MP Meka Whaitiri Photo: RNZ / Richard Tindiller

Another week, another leak: the Meka Whaitiri inquiry explained

The leak of a report into allegations of an assault by the Labour MP on a staffer has sparked another probe. Who might have leaked it, and what does it mean for Jacinda Ardern, asks RNZ’s Jane Patterson

There are now two investigations under way into leaks that have targeted the leader of the opposition and now the prime minister.

The first of those of course was the leaking of Simon Bridges’ travel expenses that were going to be made public a few days later. After initially shrugging it off as inconsequential, the National leader ended up calling in PwC and Simpson Grierson to carry out an investigation, that involved all his party’s MPs signing a privacy waiver.

Today’s leak is of the draft report into an altercation between former minister and Labour MP Meka Whaitiri and her new press secretary at a Crown hui in Gisborne in late August.

This is a different situation because not all of the material that was leaked would have ended up in the public domain.

Jacinda Ardern sacked Whaitiri last week when she received the report, commissioned by Ministerial Services.

But before making it public Ardern ordered personal details about the press secretary be redacted – that process was expected to take two to three weeks.

Now while the NZ Herald chose not to publish those details, speaking from New York Ardern said she was not exactly sure what was going to end up in the final public report, including the details of photos taken of the bruising on the press secretary’s arm.

The draft report would have had limited circulation within senior Beehive offices, but all of the parties named in the report would have been given a copy as part of the process of getting the right of reply before the final report was presented to the prime minister.

If this leak came from Labour or the government that’s a serious challenge to the leadership of Ardern.

Another possibility is the draft report ended up in the hands of the opposition, who would not hesitate to get it out to put further pressure on the government, and Ardern.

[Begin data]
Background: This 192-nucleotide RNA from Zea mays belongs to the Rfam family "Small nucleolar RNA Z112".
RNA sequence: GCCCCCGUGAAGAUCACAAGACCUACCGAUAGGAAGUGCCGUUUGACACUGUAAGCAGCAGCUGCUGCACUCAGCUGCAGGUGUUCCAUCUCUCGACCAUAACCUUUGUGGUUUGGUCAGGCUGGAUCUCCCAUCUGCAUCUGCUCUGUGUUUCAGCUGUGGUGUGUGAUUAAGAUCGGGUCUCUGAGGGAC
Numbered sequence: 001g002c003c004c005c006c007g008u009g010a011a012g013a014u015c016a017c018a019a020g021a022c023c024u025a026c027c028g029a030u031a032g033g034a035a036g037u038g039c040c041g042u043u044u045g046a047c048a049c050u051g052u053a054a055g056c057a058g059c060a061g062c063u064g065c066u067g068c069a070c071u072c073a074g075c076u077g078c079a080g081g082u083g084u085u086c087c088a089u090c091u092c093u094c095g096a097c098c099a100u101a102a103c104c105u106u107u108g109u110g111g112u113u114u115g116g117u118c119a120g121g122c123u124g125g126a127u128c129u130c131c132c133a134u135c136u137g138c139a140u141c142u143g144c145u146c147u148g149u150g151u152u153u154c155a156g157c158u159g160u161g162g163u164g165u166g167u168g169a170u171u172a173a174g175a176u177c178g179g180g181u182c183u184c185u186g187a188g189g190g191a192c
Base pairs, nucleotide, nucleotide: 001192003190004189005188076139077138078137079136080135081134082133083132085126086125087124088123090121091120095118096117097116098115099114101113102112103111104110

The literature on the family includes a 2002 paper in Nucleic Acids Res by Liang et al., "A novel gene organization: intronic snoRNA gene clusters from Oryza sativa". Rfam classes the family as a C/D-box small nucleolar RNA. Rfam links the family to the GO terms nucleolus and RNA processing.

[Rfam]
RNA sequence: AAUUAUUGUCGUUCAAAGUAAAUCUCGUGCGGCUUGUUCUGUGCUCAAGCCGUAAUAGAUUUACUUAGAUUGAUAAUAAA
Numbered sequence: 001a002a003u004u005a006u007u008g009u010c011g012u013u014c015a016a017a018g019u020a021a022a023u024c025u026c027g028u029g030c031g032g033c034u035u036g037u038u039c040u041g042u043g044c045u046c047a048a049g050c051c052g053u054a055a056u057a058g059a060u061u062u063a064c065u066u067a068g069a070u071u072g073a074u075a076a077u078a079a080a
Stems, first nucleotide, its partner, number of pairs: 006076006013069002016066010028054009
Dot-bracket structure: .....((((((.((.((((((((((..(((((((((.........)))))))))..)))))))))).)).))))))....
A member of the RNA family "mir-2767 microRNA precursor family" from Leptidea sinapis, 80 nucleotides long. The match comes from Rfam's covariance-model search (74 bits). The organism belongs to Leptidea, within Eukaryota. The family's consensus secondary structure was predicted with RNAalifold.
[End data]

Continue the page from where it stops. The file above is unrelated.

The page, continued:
Just this week National MP Amy Adaused parliamentary privilege to talk about potential “violence” against the press secretary and in her speech referred to the bruising on the arm. She also decried the lack of transparency with very few details being made public after Whaitiri was sacked.

It’s important to note however that as prime minister, Ardern primarily had to decide whether Whaitiri was fit to stay on as minister – she clearly came to the conclusion she was not.

Not so straightforward however is Whaitiri’s position as an MP.

As we’ve seen with other MPs under a cloud, the decision to stay on in parliament – or not – is for the MP themselves.

A party leader can choose to go through a protracted and messy process of expelling a member from the caucus (the former New Zealand First MP Brendan Horan is a case in point) but even then that still leaves them in parliament as an independent.

That of course is under the current law which is on the very cusp of being changed under the so-called waka jumping legislation, awaiting its third and final reading.

Once that passes any MP who quits the party under whose banner they were elected to parliament, or is expelled from the caucus, loses their seat.

As an electorate there is a way back, through a by-election, but for list MPs it’s the end of the road.

Whaitiri is the MP for Ikaroa-Rāwhiti and by all accounts retains strong support.

Also not to be underestimated is the strong support she still enjoys from members of Labour’s Māori caucus, who were in regular contact with Adern in the weeks leading up to the sacking of Whaitiri.

National has been pushing hard in parliament, questioning why someone who most likely had become physical with a staff member was still getting that support, and furthermore remaining on as an MP.

Wherever the leak came from, it gives National even more ammunition to keep coming after Ardern, and Whaitiri herself.

This post originally appeared on RNZ


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